This year’s Outdoor Recreation Report contained yet another extensive list of reasons why people avoid going outside. Some, for instance, lack the money to participate in sports like camping and rock climbing, while others don’t have anyone to participate with, lack the skills or abilities, or don’t have enough information to learn a new activity.
The list goes on and on, and it’s always sad to see. The outdoor industry may be growing year over year, but the fact is there are still many people missing out on the action.
Now, though, there is a widespread effort taking place to close the participation gap and increase involvement in underserved communities. Slowly, the outdoor community is expanding into new territories thanks to the tireless efforts of organizations like Utah-based nonprofit Elevated Mountain Guides.
Elevated Mountain Guides launched its pilot exploration program, Project: Elevated Access, back in 2015 in the town of Huaraz, Peru.
“Elevated Mountain Guides was started to help indigenous guides — especially women — in South America access the wilderness and provide the medicinal education that they deserve,” said founder and executive director Nikki McGee.
In 2016, Elevated Mountain Guides expanded and introduced Project: Climb in conjunction with the Salt Lake Boys & Girls Club. Looking forward, the organization will be expanding yet again in 2019, as it plans to spread deeper into the Salt Lake and Summit counties.
“I expanded the program to the U.S., to help local underserved communities access the outdoors,” McGee said. “We mostly focus on rock climbing, which has many therapeutic benefits. Right now, we work with female refugees, and a lot of youth, homeless and foster kids.”
We connected with the organization at the Outdoor Retailer Winter Market in Denver, where Elevated Mountain Guides teamed up for a happy hour with Mystery Ranch Backpacks and State 38. Proceeds from the event went towards Elevated Mountain Guides’ youth programs.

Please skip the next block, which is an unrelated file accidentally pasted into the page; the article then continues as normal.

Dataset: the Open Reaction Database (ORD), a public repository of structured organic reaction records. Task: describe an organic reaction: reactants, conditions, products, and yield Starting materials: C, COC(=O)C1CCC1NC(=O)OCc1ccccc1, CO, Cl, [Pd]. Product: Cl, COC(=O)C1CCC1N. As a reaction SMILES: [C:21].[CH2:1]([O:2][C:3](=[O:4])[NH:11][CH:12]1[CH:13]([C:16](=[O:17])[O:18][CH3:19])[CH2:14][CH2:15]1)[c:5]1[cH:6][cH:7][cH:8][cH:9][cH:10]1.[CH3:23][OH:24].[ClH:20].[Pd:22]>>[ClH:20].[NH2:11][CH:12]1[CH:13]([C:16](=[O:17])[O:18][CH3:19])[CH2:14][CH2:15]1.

“We teamed up with Elevated Mountain Guides to give them a platform for support,” said Liz O’Brien, marketing engineer at Mystery Ranch. “We also wanted to help put the focus on the climbing world, and help drive greater access.”
We were very eager to learn a personal success story that McGee has witnessed during her time at Elevated Mountain Guides.
“So far, the biggest takeaway for me — and the one that touched my heart the most — was this summer we had a group of eight kids from the Boys & Girls Club come out on a rock climbing trek with us,” she said. “Most of them had never been outside of the city or that immersed in nature before.”
“One girl refused to climb, which was totally fine because we brought a hammock,” McGee continued. “She had never seen one before, and she had never been to the mountains. She sat in the hammock and balled her eyes out and said it was the best day of her entire life.”
“I thought it was incredible that she was given this opportunity,” McGee added. “It’s clear that we are having a big impact locally and globally.”
McGee also elaborated on how the group is directly empowering women guides.
“As a female guide in the industry, it’s been really hard at times to be taken seriously,” McGee explained. “I always felt like had to prove that I could handle [the task]. Now, we’re seeing a different kind of face emerging in the industry. It’s becoming a lot more accessible for women.”
McGee gave credit to everyone who has stepped up to help further the organization’s mission.
“I really appreciate how many men in the industry have put themselves and their own guiding aside so that we could work together,” McGee said. “There is still a long way to go, but the more women we have empowered and educated — really well educated — the more we will able to expand.”